Friday, April 26, 2013

Why Information Cannot Be Free, Part II



Earlier this month  an article appeared in the main section of the National Post about Access Copyright's fight for Canadian writers. The organization is fighting on our behalf to maintain our compensation for our work that is photocopied by institutions such as schools and library.

The letters in response to the original article were full of vitriol. They made writers out to be blood-sucking fiends who scam students with our outrageous demands to be paid for our work. But what is the alternative? Government handouts? Then we'd be parasites draining the government teat. So we can't charge for our services, but we can't get government support either. Damned if we do, damned if we don't.

It's a lovely utopian idea, this "information should be free" trope. In an ideal world, it would be. So should health care. And public transit. And gardening services. What about food? Yeah, I'd like that to be free too, especially caviar and truffles.

But no one really expects these goods and services gratis, do they? Yet writers' work - that should be free for the taking. We should write as a public service. From the goodness of our hearts.

I'm not quite clear on why writers come in for such misunderstanding and ire. Do people think writing isn't a "real job?" My mother-in-law might think so, because I drink a lot of coffee in my pajamas. But I work 90 hours a week, with no guaranteed income - no salary, no pension, no benefits. Words are not rain that fall from the sky. They take effort to produce, and time, and expertise. Yes - expertise.

Maybe our critics believe writing is something that anyone who can clutch a pencil can do. Yeah! Maybe that's it! They resent that we have actually sat down and done something so "easy" they haven't bothered to get around to that novel yet themselves. Or they don't recognize their own 'work,' ahem, needs a major edit and rewrite.

Or is it fear? That writers are intellectual and creative elites that wield magic they don't understand? I confess: I kind of like that idea, if not the fallout from it.

Writers are not corporate entities with huge coffers. We are not governments with enormous powers. We are not the 1% - most of us aren't, anyway. We are working stiffs, trying to get by just like retail clerks, machinists, and teachers.

The left should support us because we are workers exploited by big corporations. Shall we talk about the Big Six in publishing for a moment?

The right should support us because we are entrepeneurs who create jobs and bring wealth into our country. I've been self-employed for more than 20-odd years, have hired tons of people, and paid taxes the whole way through. Isn't this a good thing for Canada?

Clearly, society values our work. If it didn't, why would professors want to photocopy our words? Wouldn't they just write their own teaching materials?  Good content does find an audience. It should follow, then, that we are able to charge for it, just like video game producers do. Just like you, gentle reader, probably charge for your own contributive labour.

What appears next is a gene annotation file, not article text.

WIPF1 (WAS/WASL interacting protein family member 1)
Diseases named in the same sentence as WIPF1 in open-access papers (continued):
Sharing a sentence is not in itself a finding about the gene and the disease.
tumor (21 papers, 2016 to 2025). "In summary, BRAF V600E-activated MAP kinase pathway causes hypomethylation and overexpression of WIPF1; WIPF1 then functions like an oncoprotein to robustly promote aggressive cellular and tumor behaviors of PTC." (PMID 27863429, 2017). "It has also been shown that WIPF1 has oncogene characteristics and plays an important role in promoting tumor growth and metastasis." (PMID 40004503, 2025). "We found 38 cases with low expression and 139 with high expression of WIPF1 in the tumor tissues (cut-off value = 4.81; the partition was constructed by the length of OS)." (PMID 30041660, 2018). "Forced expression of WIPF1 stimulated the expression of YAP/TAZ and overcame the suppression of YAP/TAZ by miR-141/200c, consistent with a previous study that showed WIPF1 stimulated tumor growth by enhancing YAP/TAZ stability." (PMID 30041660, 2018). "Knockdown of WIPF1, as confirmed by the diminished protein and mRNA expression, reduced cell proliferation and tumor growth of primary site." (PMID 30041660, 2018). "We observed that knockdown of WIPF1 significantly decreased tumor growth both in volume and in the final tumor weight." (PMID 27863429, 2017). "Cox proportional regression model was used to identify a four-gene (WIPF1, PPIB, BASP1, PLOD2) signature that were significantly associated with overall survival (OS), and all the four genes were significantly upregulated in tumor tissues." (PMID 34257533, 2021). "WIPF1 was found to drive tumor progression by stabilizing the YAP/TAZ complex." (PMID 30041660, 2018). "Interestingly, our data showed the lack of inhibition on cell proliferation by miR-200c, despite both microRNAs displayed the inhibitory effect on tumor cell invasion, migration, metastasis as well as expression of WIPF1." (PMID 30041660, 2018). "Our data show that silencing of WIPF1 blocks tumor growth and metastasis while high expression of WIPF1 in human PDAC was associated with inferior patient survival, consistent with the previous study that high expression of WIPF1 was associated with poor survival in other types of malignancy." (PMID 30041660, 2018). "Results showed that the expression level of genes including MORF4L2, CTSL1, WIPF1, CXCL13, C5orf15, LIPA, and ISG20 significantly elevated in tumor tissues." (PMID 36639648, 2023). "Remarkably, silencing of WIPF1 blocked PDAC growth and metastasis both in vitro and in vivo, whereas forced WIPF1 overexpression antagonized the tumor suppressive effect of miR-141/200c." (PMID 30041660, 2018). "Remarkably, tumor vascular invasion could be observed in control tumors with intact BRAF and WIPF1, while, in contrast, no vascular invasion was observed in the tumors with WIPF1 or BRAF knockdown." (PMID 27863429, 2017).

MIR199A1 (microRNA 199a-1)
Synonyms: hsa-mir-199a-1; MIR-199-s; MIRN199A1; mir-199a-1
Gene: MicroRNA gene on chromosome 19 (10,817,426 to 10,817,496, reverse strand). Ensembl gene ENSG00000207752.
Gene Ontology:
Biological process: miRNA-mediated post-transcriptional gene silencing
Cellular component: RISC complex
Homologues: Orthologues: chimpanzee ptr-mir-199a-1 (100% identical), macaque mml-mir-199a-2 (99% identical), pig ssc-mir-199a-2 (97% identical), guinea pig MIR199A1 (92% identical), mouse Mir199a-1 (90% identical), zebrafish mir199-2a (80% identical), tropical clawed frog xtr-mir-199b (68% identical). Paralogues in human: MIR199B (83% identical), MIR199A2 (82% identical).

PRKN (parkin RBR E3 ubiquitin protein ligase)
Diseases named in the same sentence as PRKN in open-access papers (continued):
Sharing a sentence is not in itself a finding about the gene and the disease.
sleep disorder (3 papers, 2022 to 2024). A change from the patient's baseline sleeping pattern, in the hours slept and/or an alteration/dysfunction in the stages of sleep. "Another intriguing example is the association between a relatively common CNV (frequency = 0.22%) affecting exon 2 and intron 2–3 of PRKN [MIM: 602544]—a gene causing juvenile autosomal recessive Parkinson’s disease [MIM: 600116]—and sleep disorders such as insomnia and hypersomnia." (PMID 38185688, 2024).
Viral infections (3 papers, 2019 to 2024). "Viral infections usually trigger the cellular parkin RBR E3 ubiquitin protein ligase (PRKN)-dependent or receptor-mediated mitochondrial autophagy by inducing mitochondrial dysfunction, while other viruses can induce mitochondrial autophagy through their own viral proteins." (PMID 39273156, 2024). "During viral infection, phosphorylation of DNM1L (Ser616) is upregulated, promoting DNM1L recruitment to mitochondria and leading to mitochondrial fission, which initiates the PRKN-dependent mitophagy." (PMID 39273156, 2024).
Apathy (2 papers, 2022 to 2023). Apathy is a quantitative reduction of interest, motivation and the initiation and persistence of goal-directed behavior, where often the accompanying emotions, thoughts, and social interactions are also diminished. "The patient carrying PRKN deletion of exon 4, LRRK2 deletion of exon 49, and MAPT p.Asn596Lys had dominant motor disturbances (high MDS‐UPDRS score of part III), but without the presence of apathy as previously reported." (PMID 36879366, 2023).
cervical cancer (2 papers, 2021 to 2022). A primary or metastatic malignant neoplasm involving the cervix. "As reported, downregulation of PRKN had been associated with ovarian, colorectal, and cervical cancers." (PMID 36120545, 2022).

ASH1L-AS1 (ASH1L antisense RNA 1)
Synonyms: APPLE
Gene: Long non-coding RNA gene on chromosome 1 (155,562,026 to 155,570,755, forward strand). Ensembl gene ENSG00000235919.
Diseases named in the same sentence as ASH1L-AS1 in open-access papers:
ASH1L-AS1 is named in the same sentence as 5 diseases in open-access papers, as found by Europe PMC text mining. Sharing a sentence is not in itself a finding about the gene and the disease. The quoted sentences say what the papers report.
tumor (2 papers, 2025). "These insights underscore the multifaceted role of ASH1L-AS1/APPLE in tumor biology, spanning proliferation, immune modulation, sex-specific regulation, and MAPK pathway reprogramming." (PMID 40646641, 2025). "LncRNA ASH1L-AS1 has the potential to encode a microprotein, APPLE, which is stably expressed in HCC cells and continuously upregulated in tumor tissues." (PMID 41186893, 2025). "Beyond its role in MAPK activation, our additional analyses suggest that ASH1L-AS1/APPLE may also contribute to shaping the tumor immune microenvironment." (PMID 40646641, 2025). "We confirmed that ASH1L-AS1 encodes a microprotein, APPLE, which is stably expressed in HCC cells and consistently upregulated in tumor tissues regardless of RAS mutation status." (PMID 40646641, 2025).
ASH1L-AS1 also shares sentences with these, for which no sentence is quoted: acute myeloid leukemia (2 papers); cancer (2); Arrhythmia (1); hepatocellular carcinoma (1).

I've attached my second letter to the Post below. It was in reply to another letter, the gist of which will be self-evident.

Please write  to Letters@NationalPost.com to keep this story alive and get our plight back into the main pages. And consider contacting other media outlets as well. We need to tell our side of the story, even if that means stopping work for a moment - paying work - to do so.

---Helaine, blogging for free


"In his letter of April 25, James Homuth says, "for every author who insists they need an Access Copyright equivalent to get paid, there are at least two that can do without it." Can he please provide his data for this statistic?


He also says, "Make the content worthwhile, and you'll get paid." I'd like to see his business plan for this too. How, exactly, does Homuth think that magic happens? E-books on average pay far less than print. Magazine article revenue has stagnated for 15 years; rates for on-line articles are pitiful or nonexistent. Blogging? Not profitable, and problematical if you don't want weight-loss ads beside your posts. Self-publishing? The infamous "long tail" only works if you live as long as Methuselah - that's "if-come," not income.

The publishing business is changing at an unprecedented rate. True, writers do need to figure out new ways to make a living from our words. But "build it and they will come" doesn't work for books any more than it does for baseball parks. I'd be happy to sit down with Mr. Homuth and your own Post columnists to provide a clearer picture of how self-employed writers actually put bread on the table."





1 comment:

  1. Terrific post, Helaine. I'd like to see the bloke who said "information should be free" show up at his job each morning to earn absolutely no money. We don't ask police officers to fight crime for free. We don't ask teachers to teach for free (just next to nothing). Why should writers be any different? No money, no food . . . no life! And believe me, dead writers don't write much. You should see the paltry wordcount I'm up to now. And I'm still living. On Ramen. ;-)

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